Choose a Dance Instructor
It is recommended that you start your hunt for your instructor about 3 months from the wedding or, allotting yourself around 8-10 weeks of lessons. You may want to start earlier if you have a complex routine in mind, or busy schedules to work around. Check with your dance studios about consultations. Most studios will offer you and your fiancé a mini lesson to showcase different dances, introduce you to the available instructors, and discuss wedding dance packages. If a free lesson is not indicated on their website, then simply ask! Your first dance is like your wedding cake, and you deserve a ballroom “taste test,” before you spend money on a package of lessons. Some instructors will even make house calls, if you’ve got the space to dance at home. View your dance instructor as another member of your wedding party. They should have a personality that meshes well with you and your fiancé, a sense of humor for when you’re nervous, and patience for when you just can’t grasp a perfect turn right away. Some instructors may have a specialty dance style, while others adhere to strict schedules. It’s important to voice what style or styles you are interested in, and make note of who teaches what and when, at your initial consultation.
Gowns, Tuxes, and Dancing
If you’re a traditional couple in formal wedding attire, than a waltz in a ball gown will be stunning, and practical. On the other hand, if you are interested in choreographing flashy aerials into your swing dance routine, and you’ve got tux tails and a mermaid gown to contend with, your first dance may turn out memorable for the wrong reasons. If you’re questioning whether your dress can shimmy and shake like you can, then simply put it on and dance! Take it through a veritable “boot camp” of dance moves and see how it functions and feels against your skin. Is your strapless gown drifting too far south? Is it difficult to bend your knees? Are you stepping all over your lace trimming when you spin? The same test goes for heels and veils. You won’t want to get tangled in a veil during your sensual tango routine, and wobbly ankles from platform heels won’t add any charm to your cha-cha-cha. Getting into your groove may be as simple as bustling your train, and slipping on a shorter pair of heels. For more intricate or lively routines, another option is to have a “costume change” before your grand entrance to switch to a dance-worthy party dress.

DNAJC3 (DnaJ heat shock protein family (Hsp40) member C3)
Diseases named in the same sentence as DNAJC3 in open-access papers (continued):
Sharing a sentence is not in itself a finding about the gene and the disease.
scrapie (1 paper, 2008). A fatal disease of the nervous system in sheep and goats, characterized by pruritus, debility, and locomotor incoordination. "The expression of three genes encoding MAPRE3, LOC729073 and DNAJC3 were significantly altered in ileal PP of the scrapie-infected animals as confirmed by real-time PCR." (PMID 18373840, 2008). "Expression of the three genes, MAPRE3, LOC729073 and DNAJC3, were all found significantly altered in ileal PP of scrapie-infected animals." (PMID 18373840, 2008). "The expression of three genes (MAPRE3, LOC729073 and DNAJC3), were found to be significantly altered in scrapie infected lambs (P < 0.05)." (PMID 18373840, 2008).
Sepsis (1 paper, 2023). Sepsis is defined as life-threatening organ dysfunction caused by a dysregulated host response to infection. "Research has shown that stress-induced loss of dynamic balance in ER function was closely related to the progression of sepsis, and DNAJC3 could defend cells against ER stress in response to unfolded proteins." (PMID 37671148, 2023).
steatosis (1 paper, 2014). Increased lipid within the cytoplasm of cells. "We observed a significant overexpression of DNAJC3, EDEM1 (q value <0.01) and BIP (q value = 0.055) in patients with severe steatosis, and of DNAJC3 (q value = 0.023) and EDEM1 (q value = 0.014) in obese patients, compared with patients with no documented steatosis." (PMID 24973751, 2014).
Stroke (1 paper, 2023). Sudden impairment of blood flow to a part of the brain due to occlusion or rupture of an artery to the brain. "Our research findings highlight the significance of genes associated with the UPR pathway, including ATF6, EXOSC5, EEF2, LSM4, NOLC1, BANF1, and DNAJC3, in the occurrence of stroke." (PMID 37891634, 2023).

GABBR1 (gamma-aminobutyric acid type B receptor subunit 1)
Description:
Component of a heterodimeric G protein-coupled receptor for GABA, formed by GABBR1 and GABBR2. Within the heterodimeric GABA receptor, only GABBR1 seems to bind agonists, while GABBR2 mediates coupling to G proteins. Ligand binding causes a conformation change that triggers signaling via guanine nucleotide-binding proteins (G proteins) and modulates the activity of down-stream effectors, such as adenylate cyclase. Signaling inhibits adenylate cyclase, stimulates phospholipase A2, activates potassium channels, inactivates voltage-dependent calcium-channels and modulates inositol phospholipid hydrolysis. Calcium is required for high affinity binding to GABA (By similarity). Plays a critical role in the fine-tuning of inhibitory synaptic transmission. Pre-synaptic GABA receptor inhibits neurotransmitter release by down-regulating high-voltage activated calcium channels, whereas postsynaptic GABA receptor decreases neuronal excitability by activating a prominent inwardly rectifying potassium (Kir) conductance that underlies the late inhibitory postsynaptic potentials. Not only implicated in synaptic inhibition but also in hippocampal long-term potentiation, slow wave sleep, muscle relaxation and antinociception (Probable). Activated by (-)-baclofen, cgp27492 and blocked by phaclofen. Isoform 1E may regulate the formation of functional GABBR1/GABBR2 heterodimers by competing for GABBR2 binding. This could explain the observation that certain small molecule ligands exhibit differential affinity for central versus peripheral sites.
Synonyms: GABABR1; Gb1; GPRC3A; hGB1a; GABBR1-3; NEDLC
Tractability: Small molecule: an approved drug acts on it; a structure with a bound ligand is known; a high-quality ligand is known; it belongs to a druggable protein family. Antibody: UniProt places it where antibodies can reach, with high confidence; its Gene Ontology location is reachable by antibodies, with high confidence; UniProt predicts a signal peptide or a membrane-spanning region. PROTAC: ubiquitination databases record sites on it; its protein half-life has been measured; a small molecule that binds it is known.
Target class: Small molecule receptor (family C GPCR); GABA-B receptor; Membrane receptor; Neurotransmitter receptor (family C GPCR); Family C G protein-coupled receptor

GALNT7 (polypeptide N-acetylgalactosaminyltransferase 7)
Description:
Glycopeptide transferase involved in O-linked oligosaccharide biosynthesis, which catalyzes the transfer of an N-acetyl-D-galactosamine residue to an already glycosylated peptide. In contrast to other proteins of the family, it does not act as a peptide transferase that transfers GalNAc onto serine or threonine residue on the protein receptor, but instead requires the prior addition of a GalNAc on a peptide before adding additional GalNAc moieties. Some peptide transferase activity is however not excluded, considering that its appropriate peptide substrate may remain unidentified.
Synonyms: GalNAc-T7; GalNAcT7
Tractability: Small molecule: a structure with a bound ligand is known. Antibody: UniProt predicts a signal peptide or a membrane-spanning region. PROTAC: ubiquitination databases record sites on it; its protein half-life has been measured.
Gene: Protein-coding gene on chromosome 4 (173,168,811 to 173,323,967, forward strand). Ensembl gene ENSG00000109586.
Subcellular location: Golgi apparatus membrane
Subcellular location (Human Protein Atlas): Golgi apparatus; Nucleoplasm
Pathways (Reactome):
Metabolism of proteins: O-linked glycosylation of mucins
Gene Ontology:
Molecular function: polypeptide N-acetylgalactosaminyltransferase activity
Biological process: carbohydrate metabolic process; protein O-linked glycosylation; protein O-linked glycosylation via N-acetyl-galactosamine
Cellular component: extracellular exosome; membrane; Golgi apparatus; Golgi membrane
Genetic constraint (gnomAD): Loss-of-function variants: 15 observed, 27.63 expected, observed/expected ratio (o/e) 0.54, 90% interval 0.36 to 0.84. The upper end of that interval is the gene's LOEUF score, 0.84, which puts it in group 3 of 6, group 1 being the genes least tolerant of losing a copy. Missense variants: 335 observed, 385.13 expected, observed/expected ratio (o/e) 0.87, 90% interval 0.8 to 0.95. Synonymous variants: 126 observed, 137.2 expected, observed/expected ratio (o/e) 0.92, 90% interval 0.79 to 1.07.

We Have 5 Songs…
If, after all the planning and song-hunting you are still unable to choose just one, ask your DJ, or even a local musician, to remix your tunes into a unique medley. A remix is one way to showcase a timeline of your relationship via your favorite tunes throughout the years. Or you may choose to pay tribute to those who are unable to attend by playing a clip that reminds you of them. For the indecisive couple, it’s simply as a way to include all the songs you’ve been dreaming about.
Whatever you choose, from a few steps to a full routine, from swing to hip-hop, you are destined to be dancing on a cloud in the arms of the one you love most. Enjoy it!